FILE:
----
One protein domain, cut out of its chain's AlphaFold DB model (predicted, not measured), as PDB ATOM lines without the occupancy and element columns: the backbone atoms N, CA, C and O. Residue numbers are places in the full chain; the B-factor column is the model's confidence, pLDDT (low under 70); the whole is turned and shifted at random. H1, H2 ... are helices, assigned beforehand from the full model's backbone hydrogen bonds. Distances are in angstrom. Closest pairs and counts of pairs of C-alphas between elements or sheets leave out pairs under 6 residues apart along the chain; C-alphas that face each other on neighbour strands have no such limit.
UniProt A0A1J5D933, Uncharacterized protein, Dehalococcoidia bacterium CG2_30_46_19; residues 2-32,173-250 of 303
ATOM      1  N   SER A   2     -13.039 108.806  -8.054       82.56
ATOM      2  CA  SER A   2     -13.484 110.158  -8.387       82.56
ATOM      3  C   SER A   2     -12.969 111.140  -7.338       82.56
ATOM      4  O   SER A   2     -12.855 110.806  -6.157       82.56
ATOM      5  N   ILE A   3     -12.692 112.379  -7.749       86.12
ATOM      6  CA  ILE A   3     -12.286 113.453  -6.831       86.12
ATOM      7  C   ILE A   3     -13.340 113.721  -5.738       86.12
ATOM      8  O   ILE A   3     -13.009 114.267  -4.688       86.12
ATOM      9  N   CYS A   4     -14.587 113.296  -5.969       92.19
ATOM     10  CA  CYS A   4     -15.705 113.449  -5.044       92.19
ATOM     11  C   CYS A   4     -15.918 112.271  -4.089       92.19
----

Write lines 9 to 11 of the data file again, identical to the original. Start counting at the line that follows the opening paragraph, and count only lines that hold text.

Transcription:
ATOM      8  O   ILE A   3     -13.009 114.267  -4.688       86.12
ATOM      9  N   CYS A   4     -14.587 113.296  -5.969       92.19
ATOM     10  CA  CYS A   4     -15.705 113.449  -5.044       92.19